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Sonoma Valley Schools board names Carlon temporary superintendent


In a quickly convened public meeting on June 10 in the wake of last week’s resignation by schools superintendent Louann Carlomagno, the Sonoma Valley Unified School District board of trustees named a temporary superintendent and agreed to attempt to secure an interim superintendent by the end of June.

The board appointed longtime district Human Resources Director Loyal Carlon to the temporary role and agreed not to try to hire a permanent replacements for Carlomagno at this time.

Carlomagno, who has served as superintendent of SVUSD since 2010, announced her resignation on June 6, and will leave the district on June 30 to assume an interim superintendent role at Hillsborough School Distric in the South Bay.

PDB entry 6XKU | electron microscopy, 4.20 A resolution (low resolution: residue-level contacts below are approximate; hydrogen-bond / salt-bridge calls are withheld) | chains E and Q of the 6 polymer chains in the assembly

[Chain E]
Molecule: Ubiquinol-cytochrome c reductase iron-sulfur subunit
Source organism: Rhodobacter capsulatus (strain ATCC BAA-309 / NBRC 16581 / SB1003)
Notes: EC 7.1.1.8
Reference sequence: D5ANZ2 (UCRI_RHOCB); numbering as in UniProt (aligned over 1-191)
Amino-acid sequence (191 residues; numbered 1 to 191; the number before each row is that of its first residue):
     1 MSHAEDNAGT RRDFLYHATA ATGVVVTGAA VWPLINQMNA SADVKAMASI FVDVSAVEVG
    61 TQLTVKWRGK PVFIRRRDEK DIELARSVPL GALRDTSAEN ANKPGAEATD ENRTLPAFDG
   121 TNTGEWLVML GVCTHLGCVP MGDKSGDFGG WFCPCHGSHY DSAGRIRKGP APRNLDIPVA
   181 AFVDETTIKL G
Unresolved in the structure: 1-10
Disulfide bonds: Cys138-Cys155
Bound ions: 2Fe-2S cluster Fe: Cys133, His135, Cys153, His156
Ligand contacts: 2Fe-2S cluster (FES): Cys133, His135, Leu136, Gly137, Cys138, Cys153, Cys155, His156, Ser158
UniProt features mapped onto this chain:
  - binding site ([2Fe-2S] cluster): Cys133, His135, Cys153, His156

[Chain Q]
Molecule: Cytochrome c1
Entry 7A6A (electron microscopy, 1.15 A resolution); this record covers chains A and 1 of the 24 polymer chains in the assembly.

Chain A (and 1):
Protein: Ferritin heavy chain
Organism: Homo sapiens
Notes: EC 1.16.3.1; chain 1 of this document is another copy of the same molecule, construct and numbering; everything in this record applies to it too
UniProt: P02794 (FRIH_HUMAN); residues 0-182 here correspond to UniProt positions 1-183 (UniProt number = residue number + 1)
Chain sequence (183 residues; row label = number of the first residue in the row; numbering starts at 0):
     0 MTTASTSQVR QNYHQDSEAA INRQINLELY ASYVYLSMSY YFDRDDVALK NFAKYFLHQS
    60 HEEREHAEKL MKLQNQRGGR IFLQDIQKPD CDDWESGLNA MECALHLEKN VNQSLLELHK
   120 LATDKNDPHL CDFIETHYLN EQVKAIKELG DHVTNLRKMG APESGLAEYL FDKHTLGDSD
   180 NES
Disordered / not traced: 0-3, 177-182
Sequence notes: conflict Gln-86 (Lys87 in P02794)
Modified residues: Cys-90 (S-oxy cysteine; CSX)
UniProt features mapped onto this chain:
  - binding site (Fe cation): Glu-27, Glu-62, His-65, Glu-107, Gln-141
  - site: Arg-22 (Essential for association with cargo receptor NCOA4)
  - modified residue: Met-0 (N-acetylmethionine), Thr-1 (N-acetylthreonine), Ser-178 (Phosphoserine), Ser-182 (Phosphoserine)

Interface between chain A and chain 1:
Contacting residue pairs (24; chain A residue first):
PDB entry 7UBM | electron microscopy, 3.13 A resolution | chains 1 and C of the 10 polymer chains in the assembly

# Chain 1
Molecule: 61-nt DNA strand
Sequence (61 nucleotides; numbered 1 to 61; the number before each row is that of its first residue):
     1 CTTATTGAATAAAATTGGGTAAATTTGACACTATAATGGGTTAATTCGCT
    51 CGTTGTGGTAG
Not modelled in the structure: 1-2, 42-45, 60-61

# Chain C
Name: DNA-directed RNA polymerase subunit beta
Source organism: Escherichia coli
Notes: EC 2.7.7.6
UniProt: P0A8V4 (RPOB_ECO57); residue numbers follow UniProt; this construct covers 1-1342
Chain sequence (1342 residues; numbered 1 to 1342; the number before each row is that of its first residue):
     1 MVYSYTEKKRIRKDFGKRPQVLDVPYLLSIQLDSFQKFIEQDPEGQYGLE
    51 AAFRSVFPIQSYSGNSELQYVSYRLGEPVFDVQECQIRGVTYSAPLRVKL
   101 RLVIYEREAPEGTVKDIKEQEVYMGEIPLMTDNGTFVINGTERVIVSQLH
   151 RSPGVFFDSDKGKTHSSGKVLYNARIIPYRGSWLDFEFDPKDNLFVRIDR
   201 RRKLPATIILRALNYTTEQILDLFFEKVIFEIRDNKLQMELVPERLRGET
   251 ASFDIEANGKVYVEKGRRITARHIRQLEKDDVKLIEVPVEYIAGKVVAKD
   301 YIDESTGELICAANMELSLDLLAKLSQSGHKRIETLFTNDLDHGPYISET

Dan Gustafson, president of the SVUSD board of trustees, said the timing couldn’t be worse for such a head hunt.

“Experts have told us that this is absolutely the worst time to look for a permanent hire [as districts have just finished their hiring],” said Gustafson.

Gustafson stressed that the district shouldn’t rush to make a quick hire for the sake of expedience.

“Put it this way,” he said. “We should date rather than select a bride in a dimly lit bar at midnight.”

Gustafson said that the advantage of an interim, many of who are retired, is that they tend to have strong skills but aren’t worried about their long-term job security, “so they will tell it to you straight.”

A hiring subcommittee, which can legally only have two board members due to Brown Act restrictions, was formed, consisting of Gustafson and trustee Sal Chavez. The subcommittee is charged with coming up with a timeline, a list of desired characteristics, interview questions, the appropriate term of office and salary.

Gustafson said he already has a few candidates and that their goal would be to identify a potential interim by the end of the month. He also mentioned that they were happy to receive suggestions from the community.

Trustee Britta Johnson felt strongly that the entire board should see the entire list before it was winnowed down.

“We want to build trust in the process,” she said. Gustafson confirmed that all members would.